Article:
The typical child with osteomyelitis or septic arthritis is aged less than 5 years: approximately 50% of cases occur under the age of 5 years and of these 25% are under the age of 1 year. Usually the symptoms have been present for 2–3 days prior to presentation. Early in the illness, when bacteraemia is present, the child may be unwell with fever and malaise. Later, as the infection establishes itself, the symptoms relate to the main site of infection. Both diseases usually present with fever and limb pain; in younger children this will most often manifest as a limp, or disuse of a limb or other body part. Septic arthritis is more likely than osteomyelitis to have obvious localized clinical signs.
In osteomyelitis, there is pain, which may be poorly localized, especially in young children. Neonates may present with a generalized febrile illness, without any localizing features. The precise location of the infection can often be elicited with careful physical examination, looking particularly for metaphyseal tenderness. Erythema and swelling are signs of abscess formation, which occurs late in the illness. In one-third of cases there is a history of mild preceding trauma to the affected area so such a history should increase rather than reduce the suspicion of osteomyelitis.
Osteomyelitis most commonly affects, in order:
The pelvis and vertebrae are less commonly affected but more likely to present with advanced disease because of delayed presentation (in vertebral osteomyelitis) or delayed diagnosis (in pelvic osteomyelitis). The diagnosis of osteomyelitis in long bones may also be delayed – and hence become subacute or chronic – because of formation of a Brodie abscess or the presence of low-grade infection, sometimes due to unusual organisms. In these cases, diffuse pain or tenderness is prominent and fever may be absent.
Differentiating septic arthritis from osteomyelitis can be difficult. Children with osteomyelitis may not want to move the adjacent joint because of either pain or muscle spasm. In addition to fever and limb pain, the hallmark of septic arthritis is a warm, tender joint with a dramatically restricted range of movement and an effusion. However, these signs are not always present. Septic arthritis of the shoulder or hip is very difficult to diagnose early, because of the lack of visible joint swelling in the early stages.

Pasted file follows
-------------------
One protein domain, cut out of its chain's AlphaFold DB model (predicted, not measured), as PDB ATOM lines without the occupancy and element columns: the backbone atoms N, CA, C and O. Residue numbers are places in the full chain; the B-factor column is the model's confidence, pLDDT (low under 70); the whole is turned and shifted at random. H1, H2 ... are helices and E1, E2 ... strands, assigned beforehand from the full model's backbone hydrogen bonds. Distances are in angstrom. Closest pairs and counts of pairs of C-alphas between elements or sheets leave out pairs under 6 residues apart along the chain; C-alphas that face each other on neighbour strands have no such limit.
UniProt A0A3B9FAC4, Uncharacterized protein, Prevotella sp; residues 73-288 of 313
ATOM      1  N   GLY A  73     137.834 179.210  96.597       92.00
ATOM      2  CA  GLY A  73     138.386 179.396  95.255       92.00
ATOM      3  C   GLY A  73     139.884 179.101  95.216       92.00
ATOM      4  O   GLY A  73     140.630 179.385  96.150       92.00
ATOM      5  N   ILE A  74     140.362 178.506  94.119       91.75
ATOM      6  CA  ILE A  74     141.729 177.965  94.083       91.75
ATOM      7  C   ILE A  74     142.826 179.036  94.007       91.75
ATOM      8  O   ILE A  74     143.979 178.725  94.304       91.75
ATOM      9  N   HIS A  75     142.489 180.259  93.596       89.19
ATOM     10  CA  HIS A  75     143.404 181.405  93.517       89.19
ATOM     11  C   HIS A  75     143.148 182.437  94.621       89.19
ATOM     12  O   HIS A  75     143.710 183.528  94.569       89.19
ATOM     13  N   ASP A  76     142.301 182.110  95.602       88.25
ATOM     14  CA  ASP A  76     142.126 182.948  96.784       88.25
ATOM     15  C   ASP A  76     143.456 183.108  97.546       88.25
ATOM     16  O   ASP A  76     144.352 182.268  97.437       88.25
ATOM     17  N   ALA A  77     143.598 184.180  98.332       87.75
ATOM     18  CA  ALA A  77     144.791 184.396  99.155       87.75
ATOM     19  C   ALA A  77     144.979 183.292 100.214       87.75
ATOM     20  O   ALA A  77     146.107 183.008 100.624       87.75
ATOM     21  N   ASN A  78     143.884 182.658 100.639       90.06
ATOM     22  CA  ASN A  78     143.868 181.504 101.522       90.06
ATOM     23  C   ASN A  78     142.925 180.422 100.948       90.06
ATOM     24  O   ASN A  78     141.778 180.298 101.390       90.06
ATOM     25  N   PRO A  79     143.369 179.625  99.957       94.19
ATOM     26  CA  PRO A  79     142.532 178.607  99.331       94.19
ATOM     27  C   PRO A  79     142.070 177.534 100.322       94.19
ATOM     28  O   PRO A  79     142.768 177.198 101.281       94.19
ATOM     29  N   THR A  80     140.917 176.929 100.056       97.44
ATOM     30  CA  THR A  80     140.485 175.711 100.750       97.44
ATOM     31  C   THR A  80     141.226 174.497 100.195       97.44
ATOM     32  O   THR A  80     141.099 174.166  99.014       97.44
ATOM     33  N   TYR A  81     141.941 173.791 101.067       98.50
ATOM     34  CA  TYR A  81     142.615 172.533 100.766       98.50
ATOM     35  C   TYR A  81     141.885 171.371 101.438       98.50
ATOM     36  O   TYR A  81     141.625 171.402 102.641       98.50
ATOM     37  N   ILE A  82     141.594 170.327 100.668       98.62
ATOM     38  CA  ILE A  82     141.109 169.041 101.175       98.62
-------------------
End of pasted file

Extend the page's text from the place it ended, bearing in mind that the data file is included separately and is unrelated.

The following features should raise suspicion that there is coexistent osteomyelitis and septic arthritis:
• osteomyelitis in a bone with an intra-articular metaphysis (proximal femur, proximal humerus, proximal radius, distal lateral fibula)
• slow clinical response to therapy
• slow response of inflammatory markers (e.g. C-reactive protein) to therapy
The most important diagnosis to exclude in possible osteomyelitis is malignancy. Bone tumours can cause local bone destruction, and leukaemia may present with fever and bone pain. Cellulitis may mimic the focal tenderness and erythema of late-presenting osteomyelitis. Patients with sickle cell disease may develop bone infarction, which can be difficult to differentiate from osteomyelitis.
Chronic recurrent multifocal osteomyelitis (CRMO) is a rare, non-infectious, inflammatory syndrome of unknown pathogenesis that affects children and young adults and is most common in girls. Affected children have prolonged symptoms of pain and swelling that relapse and recur. The clavicle is a classical site of involvement. Treatment with antibiotics does not alter the course of the disease but steroids and anti-inflammatory medication may provide symptomatic relief. CRMO usually resolves, although it may relapse and recur over a prolonged period (up to 15 years), and there is a danger of premature epiphyseal closure.
Septic arthritis of the hip can present similarly to transient synovitis (‘irritable hip’), which usually occurs following minor injury or a viral illness. Children with transient synovitis are usually not unwell and their joint signs are not as severe as those in children with septic arthritis, but in the early stages of either illness the diagnoses can be confused. Sometimes the only way to be sure of the diagnosis is to aspirate the joint and observe the child. It is important not to treat empirically with antibiotics without first obtaining a diagnostic specimen.
Acute joint swelling may be caused by inflammatory arthritis (e.g. juvenile chronic arthritis, inflammatory bowel disease, other connective tissue diseases), reactive arthritis (which may occur in association with a wide range of pathogens including Mycoplasma, cytomegalovirus, Epstein–Barr virus, parvovirus, hepatitis, rubella, Yersinia, Salmonella and Shigella species), rheumatic fever and Henoch–Schönlein purpura.
Rarely, osteomyelitis or septic arthritis may affect multiple bones or joints at the same time. This should raise the suspicion of a distant source of persistent bacteraemia such as endocarditis or occult abscess, and should lead to a thorough investigation for other sites of infection (e.g. heart, liver, spleen, brain, eyes). It should also raise suspicion of unusual organisms (e.g. N. gonorrhoeae) as a cause of multifocal septic arthritis or an alternative diagnosis if an organism cannot be identified (e.g. CRMO, inflammatory or reactive arthritis, or rheumatic fever).